ICA Miami Offers Art Therapy to an Overstimulated Fair Crowd

Volunteer therapists walk visitors through an interactive exhibit by Pedro Reyes titled Sanatorium at the new ICA Miami. (Photo by Alanna Martinez)

Volunteer therapists walk visitors through an interactive exhibit by Pedro Reyes titled Sanatorium at the new ICA Miami. (Photo by Alanna Martinez)

There was so much going on in Miami this week for Art Basel Miami Beach that it was nearly impossible to pick and choose without missing out. A lot of the action was centered in Miami Beach, but the Design District was bustling with activity as well, especially at the newly opened Institute of Contemporary Art Miami. The museum’s opening week coincided with the art fair madness, and its two inaugural exhibitions by Andra Ursuta and Pedro Reyes provided ample opportunity for fairgoers to find a little zen.

The ICA Miami is currently housed in the Moore Building: a five-story building with an airy atrium that doubles an exhibition space, and a large second floor gallery. It won’t move to its new home in the Design District (a brand new building to be designed by Spanish firm Aranguren & Gallegos-designed) until 2016, but it’s making the most of the unconventional exhibition halls until then.

Andra Ursuta's "As I Lay Drying." (Photo by Alanna Martinez)

Andra Ursuta’s “As I Lay Drying.” (Photo by Alanna Martinez)

Andra Ursuta’s survey exhibition “As I Lay Drying” occupies the exposed I-beams in the atrium; kinetic sculptures are placed precariously at intersections and hang from the building’s joints. Her hanging garden of woven, knitted, and inflated forms (the pieces titled Soft Power 1 and 2 expand to looks like a fist and then deflate and resemble a penis) can be seen from every floor of the building, truly letting viewers view the sculpture in the round.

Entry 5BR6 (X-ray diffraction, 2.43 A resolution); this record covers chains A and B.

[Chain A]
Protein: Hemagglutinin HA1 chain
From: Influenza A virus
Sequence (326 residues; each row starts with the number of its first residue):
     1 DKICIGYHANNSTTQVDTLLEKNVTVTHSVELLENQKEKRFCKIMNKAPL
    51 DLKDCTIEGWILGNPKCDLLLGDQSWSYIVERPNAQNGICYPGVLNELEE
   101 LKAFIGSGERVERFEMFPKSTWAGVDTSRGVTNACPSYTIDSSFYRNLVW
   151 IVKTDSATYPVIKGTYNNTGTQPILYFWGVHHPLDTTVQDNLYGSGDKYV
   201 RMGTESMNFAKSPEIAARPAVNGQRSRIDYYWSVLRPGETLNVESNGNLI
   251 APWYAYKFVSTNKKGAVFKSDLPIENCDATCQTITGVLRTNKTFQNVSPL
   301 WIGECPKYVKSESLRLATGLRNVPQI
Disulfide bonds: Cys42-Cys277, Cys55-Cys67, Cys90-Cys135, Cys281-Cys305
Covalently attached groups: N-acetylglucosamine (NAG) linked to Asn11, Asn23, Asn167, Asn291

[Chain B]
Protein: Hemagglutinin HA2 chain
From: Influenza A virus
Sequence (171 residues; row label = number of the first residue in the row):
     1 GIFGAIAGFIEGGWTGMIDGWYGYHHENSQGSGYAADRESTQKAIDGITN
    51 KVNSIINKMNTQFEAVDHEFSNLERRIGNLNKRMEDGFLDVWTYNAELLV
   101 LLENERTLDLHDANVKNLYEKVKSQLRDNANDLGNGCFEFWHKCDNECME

On the second floor, volunteer “therapists” greet visitors and walk them through the various treatment rooms of Pedro Reye’s “Sanatorium”—a serious of art-based therapy exercises and interactive activities. The Philosophical Casino asks visitors to write down a general question (anything from “What does this all mean?” to “What will I get for Christmas?”) and post it to gallery wall. Then, they roll one of five giant dice that are printed with the musings of history’s philosophers, from the Greek to 20th-century contemporaries for an answer. The Observer scribbled down one of the all-time great queries, “What is the secret to a long and healthy life?” We turned to the Eastern Philosophers for guidance. And our answer landed on Lao Tzo: “To lease people walk behind them.” We mulled it over.

Pedro Reye's Sanatorium is split into several treatment rooms. Seen here are the giant dice from The Philosophical Casino. (Photo by Alanna Martinez)

Pedro Reye’s “Sanatorium” is split into several treatment rooms. Seen here are the giant dice from The Philosophical Casino. (Photo by Alanna Martinez)

Other therapies included The Museum of Hypothetical Lifetimes, a room filled with trinkets and oddities that visitors could use to curate their life from birth to death in a model museum. Citileaks let visitors write down a secret and deposit it in a bottle. In exchange, they could fish out and read one secret left behind by someone else. We’d divulge more here if we could, but the secrets stay with the artist.

Both shows run at the ICA Miami through March 15. See more photos from the inaugural exhibitions below:

Visitor questions from The Philosophical Casino. (Photo by Alanna Martinez)

Visitor questions from The Philosophical Casino. (Photo by Alanna Martinez)

Objects are available for visitors to use in The Museum of Hypothetical Lifetimes. (Photo by Alanna Martinez)

Objects are available for visitors to use in The Museum of Hypothetical Lifetimes. (Photo by Alanna Martinez)

A table full of secrets in Citileaks. (Photo by Alanna Martinez)

A table full of secrets in Citileaks. (Photo by Alanna Martinez)

ICA Miami Offers Art Therapy to an Overstimulated Fair Crowd